A membrane 204 may cover the opening 206. The membrane 204 may be constructed from, for example, PTFE (polytetrafluoroethylene) or PVDF (polyvinylidene fluoride). The membrane 204 may be sealed or otherwise attached to the venting tube 200 by, for example, energy or solvent welding. The membrane 204 may be a hydrophobic or liquiphobic membrane. Accordingly, the membrane 204 is gas-permeable and may prevent the liquid 504 from passing through the membrane 204 and may allow the gas 521 within the liquid to enter into the interior 224 of the venting tube 200.

The venting tube 200 may be positioned within the chamber 502 illustrated in FIG. 6. The addition of liquid to the chamber 502 and/or movement of the chamber 502 may cause the gas 521 within the liquid 504 to form within the gas pocket 511 within the chamber 502. Accumulation of the gas 521 within the gas pocket 511 may cause an increase in pressure. The gas 521 may then be forced through the membrane 204 into the venting tube 200. The gas 521 may further be vented through the venting holes 212.

The gas 521 may also pass through the membrane 204 when the liquid 504 contacts the membrane 204. Contact results from addition of liquid to the chamber 502 and/or movement of the chamber 502. Preferably, the membrane 204 may define a plane that is not parallel to a top surface 507 of the liquid 504. As a result, the gas 521 may pass from the liquid 504 into the venting tube 200, and the membrane 204 may be less prone to clogging as previously described.

FIG. 5 illustrates another embodiment of a venting tube 400. The venting tube 400 may have walls 408 defining a cylindrical interior 440. The venting tube 400 may also have venting holes 412 within the walls 408 of the venting tube 400 adjacent to a top surface 407. The walls 408 may form a rounded end 403. Holes 402 may be provided in the walls 408 of the venting tube 400 as illustrated in FIG. 5.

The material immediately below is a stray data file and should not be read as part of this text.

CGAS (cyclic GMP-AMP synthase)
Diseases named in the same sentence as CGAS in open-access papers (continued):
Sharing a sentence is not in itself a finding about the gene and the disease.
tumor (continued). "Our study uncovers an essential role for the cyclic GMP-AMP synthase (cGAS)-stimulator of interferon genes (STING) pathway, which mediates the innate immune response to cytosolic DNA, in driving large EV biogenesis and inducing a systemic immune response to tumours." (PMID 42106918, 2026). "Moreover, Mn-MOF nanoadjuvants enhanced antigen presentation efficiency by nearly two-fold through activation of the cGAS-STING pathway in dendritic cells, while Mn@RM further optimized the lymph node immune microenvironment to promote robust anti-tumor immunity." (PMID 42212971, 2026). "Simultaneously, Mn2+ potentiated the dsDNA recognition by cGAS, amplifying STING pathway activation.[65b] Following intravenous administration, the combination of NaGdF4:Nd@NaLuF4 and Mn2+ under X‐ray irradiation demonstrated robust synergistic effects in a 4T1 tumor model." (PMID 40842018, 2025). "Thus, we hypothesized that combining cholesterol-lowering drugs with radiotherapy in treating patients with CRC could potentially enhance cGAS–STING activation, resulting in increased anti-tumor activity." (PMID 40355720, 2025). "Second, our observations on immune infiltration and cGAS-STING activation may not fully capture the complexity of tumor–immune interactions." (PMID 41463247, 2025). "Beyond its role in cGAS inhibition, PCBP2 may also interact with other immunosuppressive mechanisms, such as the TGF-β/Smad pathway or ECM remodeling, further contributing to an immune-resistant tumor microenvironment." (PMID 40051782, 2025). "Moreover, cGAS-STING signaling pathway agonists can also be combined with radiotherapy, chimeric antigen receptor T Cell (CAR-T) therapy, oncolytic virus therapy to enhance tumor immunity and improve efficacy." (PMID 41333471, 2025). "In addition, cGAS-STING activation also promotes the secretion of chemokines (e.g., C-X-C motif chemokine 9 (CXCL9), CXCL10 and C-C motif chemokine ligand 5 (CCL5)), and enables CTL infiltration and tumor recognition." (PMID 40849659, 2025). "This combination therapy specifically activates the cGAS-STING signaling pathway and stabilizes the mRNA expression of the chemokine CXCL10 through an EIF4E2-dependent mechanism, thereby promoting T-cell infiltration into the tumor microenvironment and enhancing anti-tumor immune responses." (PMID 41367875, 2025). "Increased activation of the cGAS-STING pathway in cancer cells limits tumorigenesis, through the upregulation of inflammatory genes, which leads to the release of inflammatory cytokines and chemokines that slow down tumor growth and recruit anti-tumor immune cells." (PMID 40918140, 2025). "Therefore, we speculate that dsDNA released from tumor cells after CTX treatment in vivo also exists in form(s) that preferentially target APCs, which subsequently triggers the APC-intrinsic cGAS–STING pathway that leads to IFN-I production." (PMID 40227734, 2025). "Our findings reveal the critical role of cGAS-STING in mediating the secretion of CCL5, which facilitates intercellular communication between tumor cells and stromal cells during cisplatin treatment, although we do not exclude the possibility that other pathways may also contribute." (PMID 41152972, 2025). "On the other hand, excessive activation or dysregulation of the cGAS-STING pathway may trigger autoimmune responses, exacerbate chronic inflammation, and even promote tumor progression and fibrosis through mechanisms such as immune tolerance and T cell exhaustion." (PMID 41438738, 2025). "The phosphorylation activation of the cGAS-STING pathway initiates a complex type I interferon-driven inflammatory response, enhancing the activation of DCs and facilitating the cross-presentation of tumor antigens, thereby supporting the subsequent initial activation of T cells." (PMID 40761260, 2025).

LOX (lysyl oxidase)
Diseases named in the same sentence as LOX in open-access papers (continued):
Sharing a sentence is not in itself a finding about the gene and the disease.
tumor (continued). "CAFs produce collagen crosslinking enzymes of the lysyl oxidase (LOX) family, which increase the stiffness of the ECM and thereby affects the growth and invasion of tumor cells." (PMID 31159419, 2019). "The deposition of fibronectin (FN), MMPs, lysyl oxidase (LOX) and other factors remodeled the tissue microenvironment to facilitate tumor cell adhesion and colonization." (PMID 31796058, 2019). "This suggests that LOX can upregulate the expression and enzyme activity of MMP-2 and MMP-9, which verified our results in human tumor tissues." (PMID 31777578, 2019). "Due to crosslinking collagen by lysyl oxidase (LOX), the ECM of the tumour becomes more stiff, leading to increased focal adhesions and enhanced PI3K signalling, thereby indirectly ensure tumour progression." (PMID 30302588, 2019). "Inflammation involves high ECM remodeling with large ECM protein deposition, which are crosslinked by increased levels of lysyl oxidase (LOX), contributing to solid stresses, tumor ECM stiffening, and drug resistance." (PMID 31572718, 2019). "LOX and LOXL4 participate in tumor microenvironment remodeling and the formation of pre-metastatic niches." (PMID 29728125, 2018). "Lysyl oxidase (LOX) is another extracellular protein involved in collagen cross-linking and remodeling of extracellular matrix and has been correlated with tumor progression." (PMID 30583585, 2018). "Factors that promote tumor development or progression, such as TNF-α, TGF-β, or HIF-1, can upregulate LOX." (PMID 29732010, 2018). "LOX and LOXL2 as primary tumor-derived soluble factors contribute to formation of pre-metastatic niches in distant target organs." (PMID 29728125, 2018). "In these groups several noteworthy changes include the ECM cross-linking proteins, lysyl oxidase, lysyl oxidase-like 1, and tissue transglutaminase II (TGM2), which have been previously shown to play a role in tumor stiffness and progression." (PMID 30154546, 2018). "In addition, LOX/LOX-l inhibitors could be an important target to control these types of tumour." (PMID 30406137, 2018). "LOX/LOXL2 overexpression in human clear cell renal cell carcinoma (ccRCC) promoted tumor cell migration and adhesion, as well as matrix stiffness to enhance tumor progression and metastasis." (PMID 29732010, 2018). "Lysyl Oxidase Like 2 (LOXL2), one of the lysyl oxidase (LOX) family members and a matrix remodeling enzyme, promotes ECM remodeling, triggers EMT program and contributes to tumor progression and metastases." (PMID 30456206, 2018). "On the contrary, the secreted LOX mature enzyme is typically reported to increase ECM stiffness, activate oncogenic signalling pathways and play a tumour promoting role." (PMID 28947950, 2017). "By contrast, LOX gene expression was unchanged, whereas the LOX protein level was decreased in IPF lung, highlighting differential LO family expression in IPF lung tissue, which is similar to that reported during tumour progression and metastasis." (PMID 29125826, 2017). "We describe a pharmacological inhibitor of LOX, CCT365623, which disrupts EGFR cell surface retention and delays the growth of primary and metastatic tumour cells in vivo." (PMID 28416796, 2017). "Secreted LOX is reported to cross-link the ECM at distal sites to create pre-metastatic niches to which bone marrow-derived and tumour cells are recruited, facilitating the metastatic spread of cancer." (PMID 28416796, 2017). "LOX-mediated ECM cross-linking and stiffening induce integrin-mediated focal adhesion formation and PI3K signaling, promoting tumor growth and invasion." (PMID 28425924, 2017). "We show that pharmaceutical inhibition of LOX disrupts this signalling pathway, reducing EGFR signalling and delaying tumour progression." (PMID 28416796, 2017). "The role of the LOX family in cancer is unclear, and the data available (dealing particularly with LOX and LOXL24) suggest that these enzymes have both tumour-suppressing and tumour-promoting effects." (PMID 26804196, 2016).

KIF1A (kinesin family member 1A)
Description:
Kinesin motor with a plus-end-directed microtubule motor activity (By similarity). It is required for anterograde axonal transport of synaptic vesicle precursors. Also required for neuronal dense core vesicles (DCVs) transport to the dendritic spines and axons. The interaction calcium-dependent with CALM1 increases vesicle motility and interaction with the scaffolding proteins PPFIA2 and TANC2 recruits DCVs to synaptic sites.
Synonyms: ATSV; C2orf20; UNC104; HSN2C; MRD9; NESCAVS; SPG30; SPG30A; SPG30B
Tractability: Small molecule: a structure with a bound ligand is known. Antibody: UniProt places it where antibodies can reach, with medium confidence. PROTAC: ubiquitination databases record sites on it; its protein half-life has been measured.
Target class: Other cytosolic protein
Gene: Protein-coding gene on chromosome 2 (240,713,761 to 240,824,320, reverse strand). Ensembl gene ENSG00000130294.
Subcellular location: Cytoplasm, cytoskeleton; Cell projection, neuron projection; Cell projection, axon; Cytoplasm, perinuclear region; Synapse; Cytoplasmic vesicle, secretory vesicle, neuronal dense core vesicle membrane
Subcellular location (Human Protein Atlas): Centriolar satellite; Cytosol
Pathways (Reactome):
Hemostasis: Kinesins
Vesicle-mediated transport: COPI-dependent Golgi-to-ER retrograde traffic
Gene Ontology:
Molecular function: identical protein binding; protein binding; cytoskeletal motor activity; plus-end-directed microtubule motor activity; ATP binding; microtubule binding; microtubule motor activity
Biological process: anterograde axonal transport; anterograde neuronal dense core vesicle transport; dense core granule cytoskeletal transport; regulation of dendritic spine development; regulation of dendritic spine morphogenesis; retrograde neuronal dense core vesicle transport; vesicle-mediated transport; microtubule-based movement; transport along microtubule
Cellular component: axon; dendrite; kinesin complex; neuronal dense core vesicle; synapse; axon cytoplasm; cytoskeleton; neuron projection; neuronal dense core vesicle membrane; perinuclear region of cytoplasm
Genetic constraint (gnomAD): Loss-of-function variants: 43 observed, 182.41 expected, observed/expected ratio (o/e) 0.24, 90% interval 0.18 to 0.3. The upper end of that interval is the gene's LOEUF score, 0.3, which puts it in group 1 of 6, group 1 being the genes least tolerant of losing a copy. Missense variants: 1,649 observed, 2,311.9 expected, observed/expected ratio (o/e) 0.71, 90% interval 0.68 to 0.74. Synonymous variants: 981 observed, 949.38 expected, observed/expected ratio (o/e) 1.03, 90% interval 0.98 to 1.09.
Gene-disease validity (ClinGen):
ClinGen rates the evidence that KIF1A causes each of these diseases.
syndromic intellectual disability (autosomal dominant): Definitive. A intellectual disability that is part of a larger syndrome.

A membrane 406 may be positioned on an exterior 405 of the venting tube 400. The membrane 406 may be constructed of PTFE (polytetrafluoroethylene) or PVDF (polyvinylidene fluoride). The membrane 406 may be a hydrophobic or liquiphobic membrane wherein the membrane 406 may prevent the liquid 504 from passing through the membrane 406 and may allow the gas 521 within the liquid to enter into the interior 404 of the venting tube 400.

The membrane 406 may be sealed or otherwise attached to the venting tube 400 at a point 409 located on the walls 408 between the opening 407 and the holes 402. As illustrated in FIG. 5, the membrane 406 may extend both above and below the holes 402. As a result, the gas 521 which may accumulate below the gas pocket 511 of the chamber 502 may pass through the membrane 406 for venting when the venting tube 400 is positioned within the chamber 502. The membrane 406 may be sealed or otherwise attached to the walls 408 of the venting tube 400 by, for example, energy or solvent welding.

The venting tube 400 may be positioned within the chamber 502 illustrated in FIG. 6. Moreover, the chamber 502 may contact the venting tube 400 at a point on the walls 408 between the venting holes 412 and the point 409. The liquid 504 within the chamber 502 may contact the membrane 406. Contact results from addition of liquid to the chamber 502 and/or movement of the chamber 502. As a result, the gas 521 within the liquid 504 may pass through the membrane 406 into the venting tube 400. The gas 521 may be removed through the venting holes 412. The membrane 406 may be positioned on the venting tube 400 wherein the membrane 406 may define a surface that is not parallel to the top surface 507 of the liquid 504. As a result, the membrane 406 may be less prone to clogging as previously described.

Addition of liquid and/or movement of the chamber 502 may also cause the gas 521 to form in the gas pocket 511 within the chamber 502. Accumulation of the gas 521 within the gas pocket 511 may cause an increase in pressure. The gas 521 may then be forced through the membrane 406 to the interior 440 of the venting tube 400. The gas 521 may be vented through the venting holes 412.